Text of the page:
In the spring of 2017, $25,000 in federal-agency funding that had been earmarked for scholarship funds for The 2017 Emerging Leaders Program was paused due to federal budget cuts. Recognizing the threat this loss posed to the future of the program, alumni of the 2016 ELP are spearheading this crowdfunding campaign to raise scholarship funds for 2017 participants.
Here’s why, in the words of one alum:
My name is Leandra Taylor; I’m the Coordinator for the Merge Coalition in Albuquerque, New Mexico. I wanted to share with you why I believe in the Emerging Leaders Program—and why I believe it needs your support.
I’m an Army brat. I grew up behind the tall, iron gates that border the perimeter of Fort Carson Army Base in Colorado Springs. Nature was my escape and my place of solace and happiness—but “nature” meant exploring the flowers and weeds in the Base’s Iron Horse Park, where my dad, his pants wrinkled from a day’s work, dried sweat fanning out in white ripples on his tan shirt and the smell of his Degree deodorant preceding him, would take me and my brother to play. I can still remember the dry, feathery texture of dandelion seeds on my tongue as I tasted the desiccated flower—it was like eating a spider web—and gawking at the Rockies beyond the gate in their magnificent glory. I never imaged that I might one day reach their summits.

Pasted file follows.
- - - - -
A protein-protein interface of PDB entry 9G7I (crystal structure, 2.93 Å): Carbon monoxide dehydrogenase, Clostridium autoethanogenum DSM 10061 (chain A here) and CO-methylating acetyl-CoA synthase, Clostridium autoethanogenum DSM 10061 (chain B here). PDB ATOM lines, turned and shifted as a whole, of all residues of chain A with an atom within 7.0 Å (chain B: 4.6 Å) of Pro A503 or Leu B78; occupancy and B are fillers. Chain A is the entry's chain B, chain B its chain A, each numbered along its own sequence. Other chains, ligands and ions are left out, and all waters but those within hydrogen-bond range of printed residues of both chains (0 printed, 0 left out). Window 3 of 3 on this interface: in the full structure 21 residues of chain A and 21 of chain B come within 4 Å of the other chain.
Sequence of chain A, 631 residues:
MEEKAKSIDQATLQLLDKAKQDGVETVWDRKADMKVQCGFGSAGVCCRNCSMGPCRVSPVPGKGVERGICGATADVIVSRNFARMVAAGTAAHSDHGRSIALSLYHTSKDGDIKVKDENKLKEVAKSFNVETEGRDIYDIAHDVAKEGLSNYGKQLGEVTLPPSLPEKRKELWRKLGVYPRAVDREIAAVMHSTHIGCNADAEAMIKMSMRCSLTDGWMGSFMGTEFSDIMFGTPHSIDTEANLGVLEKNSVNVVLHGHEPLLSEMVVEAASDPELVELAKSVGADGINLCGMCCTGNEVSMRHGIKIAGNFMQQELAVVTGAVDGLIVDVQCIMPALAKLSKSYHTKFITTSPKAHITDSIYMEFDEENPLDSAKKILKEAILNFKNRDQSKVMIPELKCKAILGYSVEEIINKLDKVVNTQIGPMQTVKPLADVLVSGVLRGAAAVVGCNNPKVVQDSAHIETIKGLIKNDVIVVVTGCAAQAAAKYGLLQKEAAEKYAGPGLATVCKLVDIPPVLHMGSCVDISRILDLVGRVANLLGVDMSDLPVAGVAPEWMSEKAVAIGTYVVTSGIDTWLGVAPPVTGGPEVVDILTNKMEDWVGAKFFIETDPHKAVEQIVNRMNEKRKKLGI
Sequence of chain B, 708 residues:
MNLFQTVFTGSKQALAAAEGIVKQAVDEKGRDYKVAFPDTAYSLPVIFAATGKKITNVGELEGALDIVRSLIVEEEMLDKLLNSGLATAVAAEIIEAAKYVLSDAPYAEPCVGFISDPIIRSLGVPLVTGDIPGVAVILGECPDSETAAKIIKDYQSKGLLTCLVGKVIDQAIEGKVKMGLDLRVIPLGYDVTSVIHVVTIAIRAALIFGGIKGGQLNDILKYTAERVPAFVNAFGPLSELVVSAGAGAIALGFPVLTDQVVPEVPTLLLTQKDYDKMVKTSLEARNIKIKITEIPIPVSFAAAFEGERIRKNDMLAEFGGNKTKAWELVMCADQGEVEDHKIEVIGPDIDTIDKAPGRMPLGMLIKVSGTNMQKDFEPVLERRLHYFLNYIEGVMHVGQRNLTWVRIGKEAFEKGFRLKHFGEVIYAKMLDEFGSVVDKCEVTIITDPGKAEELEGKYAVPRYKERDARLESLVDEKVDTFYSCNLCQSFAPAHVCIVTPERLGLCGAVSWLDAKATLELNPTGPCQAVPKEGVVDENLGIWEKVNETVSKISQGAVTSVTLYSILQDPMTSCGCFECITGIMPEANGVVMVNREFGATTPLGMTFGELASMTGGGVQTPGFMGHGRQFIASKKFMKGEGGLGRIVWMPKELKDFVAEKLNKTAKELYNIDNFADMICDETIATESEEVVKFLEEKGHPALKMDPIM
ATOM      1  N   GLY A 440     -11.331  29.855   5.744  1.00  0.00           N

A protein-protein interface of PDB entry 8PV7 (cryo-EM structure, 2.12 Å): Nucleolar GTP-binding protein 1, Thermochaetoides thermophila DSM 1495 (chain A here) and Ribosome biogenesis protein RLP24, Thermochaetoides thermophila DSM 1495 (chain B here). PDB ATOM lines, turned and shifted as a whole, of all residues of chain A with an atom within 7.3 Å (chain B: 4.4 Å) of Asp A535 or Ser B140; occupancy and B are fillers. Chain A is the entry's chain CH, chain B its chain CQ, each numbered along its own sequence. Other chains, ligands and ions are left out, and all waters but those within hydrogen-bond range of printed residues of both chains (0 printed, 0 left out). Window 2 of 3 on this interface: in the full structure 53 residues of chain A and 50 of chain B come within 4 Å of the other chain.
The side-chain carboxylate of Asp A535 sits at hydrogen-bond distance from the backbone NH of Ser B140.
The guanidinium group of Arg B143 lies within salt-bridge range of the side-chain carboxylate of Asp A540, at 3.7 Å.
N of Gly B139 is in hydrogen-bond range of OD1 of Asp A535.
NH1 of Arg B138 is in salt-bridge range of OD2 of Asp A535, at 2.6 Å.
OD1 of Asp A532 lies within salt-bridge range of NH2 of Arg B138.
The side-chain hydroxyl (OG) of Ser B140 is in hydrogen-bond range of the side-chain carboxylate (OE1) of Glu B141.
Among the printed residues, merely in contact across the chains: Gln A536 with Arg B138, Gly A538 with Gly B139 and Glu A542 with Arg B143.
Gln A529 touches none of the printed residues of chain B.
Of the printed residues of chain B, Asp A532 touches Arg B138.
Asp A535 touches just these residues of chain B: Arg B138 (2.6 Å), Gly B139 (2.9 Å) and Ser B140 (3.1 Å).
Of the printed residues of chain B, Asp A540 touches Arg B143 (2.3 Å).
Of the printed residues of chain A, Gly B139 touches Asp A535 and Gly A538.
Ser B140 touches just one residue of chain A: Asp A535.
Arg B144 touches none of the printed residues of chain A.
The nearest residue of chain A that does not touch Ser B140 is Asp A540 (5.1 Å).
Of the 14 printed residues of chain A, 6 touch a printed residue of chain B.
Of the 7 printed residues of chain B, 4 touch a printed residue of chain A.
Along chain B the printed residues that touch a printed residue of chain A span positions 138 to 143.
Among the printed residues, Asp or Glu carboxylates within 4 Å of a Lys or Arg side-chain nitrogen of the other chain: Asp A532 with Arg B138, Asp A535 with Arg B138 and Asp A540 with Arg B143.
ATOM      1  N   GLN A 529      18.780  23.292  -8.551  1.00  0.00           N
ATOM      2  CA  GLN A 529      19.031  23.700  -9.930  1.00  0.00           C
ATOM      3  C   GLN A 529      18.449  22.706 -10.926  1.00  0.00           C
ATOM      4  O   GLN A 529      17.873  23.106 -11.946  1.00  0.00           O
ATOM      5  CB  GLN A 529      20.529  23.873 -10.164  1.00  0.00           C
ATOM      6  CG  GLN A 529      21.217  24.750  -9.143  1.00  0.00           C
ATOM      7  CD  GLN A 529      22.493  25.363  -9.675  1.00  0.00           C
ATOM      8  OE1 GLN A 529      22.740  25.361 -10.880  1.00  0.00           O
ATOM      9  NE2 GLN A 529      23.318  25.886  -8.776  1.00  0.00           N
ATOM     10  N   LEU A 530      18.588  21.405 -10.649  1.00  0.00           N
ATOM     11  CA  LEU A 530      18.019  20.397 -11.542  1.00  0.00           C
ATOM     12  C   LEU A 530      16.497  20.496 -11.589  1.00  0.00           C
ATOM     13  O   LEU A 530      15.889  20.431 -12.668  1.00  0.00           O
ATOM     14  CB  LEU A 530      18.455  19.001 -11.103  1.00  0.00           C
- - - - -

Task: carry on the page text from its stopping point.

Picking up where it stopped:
My first “real” outdoor experience came on my first weekend in Albuquerque. After graduating from Baylor University with a B.S. in Environmental Science, I’d moved to New Mexico to work as a data management assistant for the U.S. Fish & Wildlife Service. Friends had invited me to hike La Luz Trail to the crest of the Sandia Mountains. The 14-mile hike was both physically challenging—the altitude was killing me; I had to take a break every few switchbacks—and exhilarating. I’ll never forget the tawny brown gravel of the trail, the thorny cholla plants that crowded its edges, or the breathtaking views from the top, the scaly towers of the Sandia peaks ringing the purple sky.